The Panel noted that the fact that the disputed domain name was listed for sale for approximately USD 30,000 was not, in itself, conclusive evidence of bad faith. Indeed, the Panel went further and, while acknowledging that it was beyond a panel’s remit to determine the fair value of domain names, commented that the price did not seem outrageous, taking into account factors including the length of the domain name (5 letters), the presence of the term "ai" and the duration of the Respondent’s ownership.
The Respondent requested a finding of Reverse Domain Name Hijacking (RDNH), but the Panel opted not to make such a determination, noting that the Respondent had not presented any evidence that the Complainant had brought this case to harass the Respondent or as an abuse of process. Instead, the Panel underlined that use of the Policy should be limited to cases that were thoroughly substantiated and took account of relevant and freely-available jurisprudence.
This case provides an insight into how UDRP cases may be unsuccessful as a result of lack of evidence, in particular in this case regarding the Complainant’s reputation and common law rights in the "AITCH" trade mark before the registration of the disputed domain name. The Panel’s caution against filing cases without sufficient evidence serves as a reminder that UDRP complaints should be thoroughly substantiated and not contain bare assertions.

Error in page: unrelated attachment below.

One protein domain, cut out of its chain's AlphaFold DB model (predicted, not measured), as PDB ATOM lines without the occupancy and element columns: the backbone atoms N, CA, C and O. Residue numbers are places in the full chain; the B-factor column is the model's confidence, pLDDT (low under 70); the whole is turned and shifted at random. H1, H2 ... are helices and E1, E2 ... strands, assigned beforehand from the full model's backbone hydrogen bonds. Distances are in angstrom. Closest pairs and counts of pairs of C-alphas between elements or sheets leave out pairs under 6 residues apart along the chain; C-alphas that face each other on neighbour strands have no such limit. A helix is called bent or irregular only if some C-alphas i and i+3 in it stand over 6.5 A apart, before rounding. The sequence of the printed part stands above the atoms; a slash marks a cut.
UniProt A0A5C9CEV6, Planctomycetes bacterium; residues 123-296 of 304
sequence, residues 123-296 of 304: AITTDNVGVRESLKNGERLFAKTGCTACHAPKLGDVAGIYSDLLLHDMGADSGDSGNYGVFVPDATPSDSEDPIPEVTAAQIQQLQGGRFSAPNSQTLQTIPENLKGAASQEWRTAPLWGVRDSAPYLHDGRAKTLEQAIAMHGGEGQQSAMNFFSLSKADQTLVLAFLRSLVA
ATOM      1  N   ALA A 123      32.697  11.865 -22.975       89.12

The decision is available here.
In a recent decision under the Uniform Domain Name Dispute Resolution Policy (the UDRP or the Policy) before the World Intellectual Property Organization (WIPO), a Panel denied the transfer of the Domain Name at issue, finding that the Complainant had failed to prove bad faith registration and use on the part of the Respondent.
The Complainant was Laboratoire Terravita, a French producer of food supplements. The Complainant held an International Trade Mark Registration for TERRAVITA designating Switzerland and registered in March 2021.
The disputed Domain Name was terravita.shop. The Domain Name was registered in June 2023 by an individual based in Switzerland. The Domain Name resolved to a Shopify parking page.
The Complainant initiated proceedings under the UDRP for a transfer of ownership of the Domain Name relying on the passive holding doctrine. The Respondent did not submit a Response.
To be successful in a complaint under the UDRP, a complainant must satisfy the following three requirements:
(a) The domain name registered by the respondent is identical or confusingly similar to a trade mark or service mark in which the complainant has rights; and
(b) The respondent has no rights or legitimate interests in respect of the domain name; and
(c) The domain name has been registered and is being used in bad faith.
On the first element, the Panel briefly stated that the Domain Name was identical to the Complainant’s TERRAVITA trade mark, which satisfied the requirements of paragraph 4(a)(i) of the Policy. The Panel did not address the second element, finding that this was not necessary given its ruling on the third element.
Regarding bad faith registration and use, the Panel noted that the factors that panels typically consider under the doctrine of passive holding are set out in section 3.3 of the WIPO Overview of WIPO Panel Views on Selected UDRP Questions, Third Edition, namely:
(i) the degree of distinctiveness or reputation of the complainant’s mark;